Farmers have been making the most of the weather as they push through this year's harvest.

So far, 51 per cent of the provincial harvest is in, that's up from 33 per cent last week,  and ahead of the five-year average of 34 per cent.

The southwest continues to lead harvest progress at 81 per cent complete; this includes an estimated three per cent of all crops being used as a feed source. Harvest in the west central region is also rapidly advancing, with 60 per cent of the crop in the bin. The southeast is close to the halfway point at 49 per cent complete. The northwest has made significant progress this week and is now 21 per cent complete.

Harvest progress was made in all crops this week. Harvesting of fall cereals is now completed, with lentils 91 per cent and peas 92 per cent complete. Significant progress was also made in all spring cereals, with durum leading at 73 per cent harvested. This is followed by barley at 68 per cent, spring wheat at 50 per cent and oats at 36 per cent. Seventy per cent of triticale has been harvested, with 61 per cent of the crop being used for feed. Mustard continues to lead the progress in oilseeds, with 68 per cent of the crop in the bin, followed by canola at 23 per cent, flax at 14 per cent and soybeans at 31 per cent. Canaryseed and chickpeas are near the halfway mark, with 45 per cent and 51 per cent harvested respectively.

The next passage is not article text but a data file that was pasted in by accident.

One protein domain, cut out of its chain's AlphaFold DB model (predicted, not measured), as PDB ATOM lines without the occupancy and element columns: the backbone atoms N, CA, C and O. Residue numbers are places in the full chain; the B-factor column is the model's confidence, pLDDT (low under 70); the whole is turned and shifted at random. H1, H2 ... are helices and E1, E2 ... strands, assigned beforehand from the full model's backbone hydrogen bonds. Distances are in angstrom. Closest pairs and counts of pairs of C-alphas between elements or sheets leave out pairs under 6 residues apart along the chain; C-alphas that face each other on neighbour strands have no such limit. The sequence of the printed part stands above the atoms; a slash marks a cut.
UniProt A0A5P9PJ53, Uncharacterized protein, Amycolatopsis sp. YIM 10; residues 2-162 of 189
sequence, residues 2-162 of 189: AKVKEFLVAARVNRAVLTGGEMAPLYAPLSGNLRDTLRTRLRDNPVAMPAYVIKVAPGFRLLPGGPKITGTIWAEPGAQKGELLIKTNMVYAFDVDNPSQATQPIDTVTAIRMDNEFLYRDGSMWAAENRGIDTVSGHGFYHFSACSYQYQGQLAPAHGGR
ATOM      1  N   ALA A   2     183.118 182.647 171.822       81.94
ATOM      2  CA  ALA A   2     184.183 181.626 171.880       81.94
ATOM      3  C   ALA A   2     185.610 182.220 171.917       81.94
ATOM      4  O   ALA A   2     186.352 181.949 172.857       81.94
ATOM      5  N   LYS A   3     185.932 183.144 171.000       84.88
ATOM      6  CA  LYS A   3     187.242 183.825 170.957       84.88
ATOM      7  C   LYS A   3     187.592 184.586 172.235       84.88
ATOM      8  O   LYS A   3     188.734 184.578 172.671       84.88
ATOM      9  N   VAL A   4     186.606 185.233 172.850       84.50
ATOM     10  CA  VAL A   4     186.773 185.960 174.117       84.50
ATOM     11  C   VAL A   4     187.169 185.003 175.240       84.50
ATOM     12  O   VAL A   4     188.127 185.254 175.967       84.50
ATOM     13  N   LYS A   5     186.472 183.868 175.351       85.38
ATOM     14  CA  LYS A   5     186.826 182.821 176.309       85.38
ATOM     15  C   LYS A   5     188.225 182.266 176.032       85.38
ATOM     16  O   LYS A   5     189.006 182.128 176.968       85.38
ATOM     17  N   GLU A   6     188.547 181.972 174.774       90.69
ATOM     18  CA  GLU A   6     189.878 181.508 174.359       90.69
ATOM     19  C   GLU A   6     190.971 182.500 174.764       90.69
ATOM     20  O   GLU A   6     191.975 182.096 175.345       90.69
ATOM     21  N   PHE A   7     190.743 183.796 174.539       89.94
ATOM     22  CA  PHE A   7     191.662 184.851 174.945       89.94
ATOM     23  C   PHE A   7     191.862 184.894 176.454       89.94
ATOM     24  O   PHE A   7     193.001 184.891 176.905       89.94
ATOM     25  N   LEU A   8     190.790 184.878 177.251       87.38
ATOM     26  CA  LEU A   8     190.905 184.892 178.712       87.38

The diverse growing conditions across the province this year are apparent as producers are seeing varying yields for all crop types. The drought conditions in the southwest have led to yield averages well below the provincial averages. Meanwhile, the moisture received in the northeast has led to above average yields. Hard Red Spring Wheat is provincially estimated at 42 bu/ac, durum yields are estimated at 23 bu/ac and barley is estimated at 53 bu/ac. Canola is estimated to yield 31 bu/ac, while mustard is estimated at 599 lbs/ac. Lentils are estimated to yield 1,058 lbs/ac, chickpeas at 1,071 lbs/ac and peas at 30 bu/ac.

Pockets of moisture moved across the province this week, with the Kelliher area receiving the most rain at 44 mm. Regionally, the southeast received the most moisture, with the Corning area reporting 41 mm of rainfall.

Cropland topsoil moisture remains relatively unchanged, with 36 per cent having adequate moisture, 39 per cent is short and 25 per cent is very short. Hay and pasture land topsoil moisture increased this week, with 29 per cent having adequate moisture, 40 per cent is short and 31 per cent is very short.

Grasshoppers remain the primary concern for producers this week, while gophers remain an issue and waterfowl have returned to the northern fields. Regions that received rain are concerned with sooty moulds resulting in downgrading of standing crops. Producers are busy swathing and combining, while also hauling feed and water for cattle. Some producers have brought cattle home for the winter and have begun feeding them.

Harvest is a very busy and stressful time for producers. They are reminded to take safety precautions in all the work they do. This includes having fire mitigation resources at the ready and taking precautions when working around powerlines.

The Farm Stress Line is available to provide support to producers toll free at 1‑800‑667‑4442.

The public is reminded to take extra caution, time and space when encountering machinery on the roads.